Mathematicians and statisticians help solve problems by analyzing data and applying mathematical and statistical techniques. Many work in private engineering and science research companies and in the federal government. A master’s degree in mathematics or statistics is usually required, but some positions are available to bachelor’s degree holders. In May 2018, the median annual wage for mathematicians and statisticians was $101,900 and $87,780, respectively. The projected growth of the overall employment of mathematicians and statisticians from 2018 to 2028 is 30 percent. Their demand will increase because of the increasing volume of digital data that will need to be analyzed by companies.

Actuaries

Overview: Actuaries

2018 Median Pay $102,880 per year

$49.46 per hour

Typical Entry-Level Education Bachelor’s degree
Work Experience in a Related Occupation None
On-the-job Training Long-term on-the-job training
Number of Jobs, 2018 25,000
Job Outlook, 2018-28 20% (Much faster than average)
Employment Change, 2018-28 5,000

Actuaries analyze the financial costs of risks by using math, statistics, and monetary theory. Most work in an office, but some will have to travel to meet with consultants. To become a certified professional, a bachelor’s degree, and passing a series of exams is required. A strong background in mathematics, statistics, and business is also a must. In May 2018, the median annual wage was $102,880. The projected growth of employment of actuaries from 2018 to 2028 is 20 percent. But, it is worth noting that this is a small occupation, so the growth with yield only about 5,000 new jobs within that period.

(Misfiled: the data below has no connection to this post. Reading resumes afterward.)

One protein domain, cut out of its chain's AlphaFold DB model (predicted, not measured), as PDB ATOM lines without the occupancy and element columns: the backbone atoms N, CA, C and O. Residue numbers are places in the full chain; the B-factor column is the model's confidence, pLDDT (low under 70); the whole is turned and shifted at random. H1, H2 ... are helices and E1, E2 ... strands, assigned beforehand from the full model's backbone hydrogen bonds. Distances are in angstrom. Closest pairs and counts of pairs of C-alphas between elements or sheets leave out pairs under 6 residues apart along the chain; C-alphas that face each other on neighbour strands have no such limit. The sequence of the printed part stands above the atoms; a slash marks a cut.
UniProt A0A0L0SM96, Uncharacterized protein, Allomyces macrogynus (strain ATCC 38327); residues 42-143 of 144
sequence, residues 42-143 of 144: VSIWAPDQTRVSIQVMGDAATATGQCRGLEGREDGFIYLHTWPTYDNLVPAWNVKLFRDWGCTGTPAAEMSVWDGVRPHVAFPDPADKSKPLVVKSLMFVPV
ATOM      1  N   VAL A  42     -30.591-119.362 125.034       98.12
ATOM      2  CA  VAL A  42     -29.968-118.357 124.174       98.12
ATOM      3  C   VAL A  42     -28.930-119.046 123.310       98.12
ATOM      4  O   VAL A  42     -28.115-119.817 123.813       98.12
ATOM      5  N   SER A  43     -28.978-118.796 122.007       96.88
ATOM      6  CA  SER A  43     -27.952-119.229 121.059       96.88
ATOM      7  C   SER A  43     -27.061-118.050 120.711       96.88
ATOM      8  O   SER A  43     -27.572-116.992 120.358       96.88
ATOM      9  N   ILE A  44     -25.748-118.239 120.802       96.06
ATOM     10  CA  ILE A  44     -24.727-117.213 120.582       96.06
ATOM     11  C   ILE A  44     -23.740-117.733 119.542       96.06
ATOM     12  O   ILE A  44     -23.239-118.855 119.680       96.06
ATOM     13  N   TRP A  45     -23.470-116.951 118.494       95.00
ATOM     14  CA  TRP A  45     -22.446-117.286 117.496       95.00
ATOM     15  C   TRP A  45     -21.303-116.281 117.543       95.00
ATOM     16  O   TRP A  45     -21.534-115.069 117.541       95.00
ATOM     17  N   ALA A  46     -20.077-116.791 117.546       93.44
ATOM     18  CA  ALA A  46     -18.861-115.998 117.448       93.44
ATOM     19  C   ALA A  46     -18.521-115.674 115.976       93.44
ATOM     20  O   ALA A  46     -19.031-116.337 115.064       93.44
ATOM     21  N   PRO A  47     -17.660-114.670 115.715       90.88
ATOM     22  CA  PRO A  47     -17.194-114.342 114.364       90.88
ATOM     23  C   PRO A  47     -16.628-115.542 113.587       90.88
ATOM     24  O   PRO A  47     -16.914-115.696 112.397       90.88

Software Developers

Overview: Software Developers

2018 Median Pay $105,590 per year

$50.77 per hour

Typical Entry-Level Education Bachelor’s degree
Work Experience in a Related Occupation None
On-the-job Training None
Number of Jobs, 2018 1,365,500
Job Outlook, 2018-28 21% (Much faster than average)
Employment Change, 2018-28 284,100

Software developers create computer applications and systems. Many work in manufacturing or computer systems design firms or for software publishers. A bachelor’s degree in computer science and strong programming skills is usually required. In May 2018, the median annual wage for software developers, applications, and software developers, systems was $103,620 and $110,000, respectively. The projected growth of employment from 2018 to 2028 is 21 percent. The demand for computer software will increase the demand for software developers.

Jason Velarde

Jason Velarde is the guy behind STEMcadia. He has been involved with libraries for over 15 years, starting as a Circulation Desk Clerk, working his way to becoming a Youth Services Librarian. Nearly every evening after work, you’ll find him either reverse engineering (breaking) a gadget or building prototype robots, but when he's not, he's here researching and writing about all things related to STEM on STEMcadia.